As just discussed, workers need to get patients' permission to do certain activities. However, there are many, many activities you can do with patient information that don't require permission.
Workers Don't Need Permission to Do Everyday Health Care Activities (Also Called "TPO")
Workers - especially clinical staff - should know HIPAA doesn't require patient permission for many everyday health care activities. HIPAA says that no patient permission is needed for you to perform the everyday functions of "Treatment," "Payment," and "health care Operations," which are together called "TPO."
- Treatment. You don't need permission to use or disclose patient information if you are treating a patient, or making arrangements to treat a patient.
- Payment. You don't need permission to use or disclose patient information if you are creating bills, or coordinating billing with patients, health insurance companies, and others.
- Health Care Operations. You don't need permission to use or disclose patient information if you are doing "operational" activities like training medical students, preventing fraud and abuse, meeting licensing and accreditation requirements, and reviewing how well clinical workers did their jobs (i.e., quality assurance).
HIPAA does not require permission for these everyday "TPO" activities. But once again, if you are already getting written permission for an activity - even a TPO activity - you must keep it up. Workers involved with TPO will receive additional HIPAA training.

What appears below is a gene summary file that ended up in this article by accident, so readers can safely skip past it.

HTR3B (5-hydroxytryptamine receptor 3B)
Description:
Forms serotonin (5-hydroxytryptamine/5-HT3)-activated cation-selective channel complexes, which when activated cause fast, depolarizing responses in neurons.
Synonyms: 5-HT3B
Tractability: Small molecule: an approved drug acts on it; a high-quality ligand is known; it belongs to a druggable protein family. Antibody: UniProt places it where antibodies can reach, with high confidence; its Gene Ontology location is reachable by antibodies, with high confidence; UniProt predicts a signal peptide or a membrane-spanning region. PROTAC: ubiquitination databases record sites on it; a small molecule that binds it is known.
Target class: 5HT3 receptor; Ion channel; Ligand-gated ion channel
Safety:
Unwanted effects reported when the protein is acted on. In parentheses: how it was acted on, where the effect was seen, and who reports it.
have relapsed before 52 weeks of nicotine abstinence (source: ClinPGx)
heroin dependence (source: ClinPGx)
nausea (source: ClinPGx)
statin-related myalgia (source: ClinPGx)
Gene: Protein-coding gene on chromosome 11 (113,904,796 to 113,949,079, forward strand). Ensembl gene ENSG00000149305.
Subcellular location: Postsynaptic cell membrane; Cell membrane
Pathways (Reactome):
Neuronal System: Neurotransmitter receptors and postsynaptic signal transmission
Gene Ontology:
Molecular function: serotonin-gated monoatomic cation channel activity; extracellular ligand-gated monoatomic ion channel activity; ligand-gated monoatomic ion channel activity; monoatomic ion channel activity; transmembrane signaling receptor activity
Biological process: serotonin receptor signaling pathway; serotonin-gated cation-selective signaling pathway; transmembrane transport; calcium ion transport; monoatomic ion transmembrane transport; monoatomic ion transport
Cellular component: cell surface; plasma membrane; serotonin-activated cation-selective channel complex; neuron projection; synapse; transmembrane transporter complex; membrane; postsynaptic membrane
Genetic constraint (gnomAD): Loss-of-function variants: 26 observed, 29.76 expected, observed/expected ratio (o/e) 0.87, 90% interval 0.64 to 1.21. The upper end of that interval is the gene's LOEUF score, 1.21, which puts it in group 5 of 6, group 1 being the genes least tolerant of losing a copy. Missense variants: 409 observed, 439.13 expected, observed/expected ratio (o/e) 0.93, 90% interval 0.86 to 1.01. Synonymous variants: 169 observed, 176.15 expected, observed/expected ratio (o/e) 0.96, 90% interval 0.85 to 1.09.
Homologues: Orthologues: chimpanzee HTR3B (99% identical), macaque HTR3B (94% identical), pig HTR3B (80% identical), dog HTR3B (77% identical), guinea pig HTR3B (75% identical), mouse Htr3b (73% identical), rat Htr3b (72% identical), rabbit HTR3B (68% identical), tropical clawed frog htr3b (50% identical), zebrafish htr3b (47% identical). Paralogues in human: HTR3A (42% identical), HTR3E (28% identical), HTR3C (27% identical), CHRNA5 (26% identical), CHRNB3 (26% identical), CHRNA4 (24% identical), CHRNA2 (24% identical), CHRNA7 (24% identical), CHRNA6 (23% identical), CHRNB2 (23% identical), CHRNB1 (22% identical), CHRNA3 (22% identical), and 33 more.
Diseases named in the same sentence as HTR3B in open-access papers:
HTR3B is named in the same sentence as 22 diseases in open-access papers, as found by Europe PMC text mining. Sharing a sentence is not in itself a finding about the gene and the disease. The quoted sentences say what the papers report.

Workers Don't Need Permission to Do Certain Activities that Benefit the Public
In addition to everyday/TPO activities, there are other activities workers can do without getting patients' permission. No patient permission is needed for the following activities, which all benefit the public.
- Public health activities, like arranging organ donations, reporting medical product defects, and reporting statistics like disease rates.
- Disclosures to authorities, like police or courts, when required by law.
- Disclosures for certain employment or workers' compensation purposes.
It is important for workers - especially clinical staff - to know that these activities don't require permission. Please contact your supervisor or a HIPAA Privacy Officer if you have questions about TPO activities or activities that benefit the public (i.e., activities that don't require patient permission).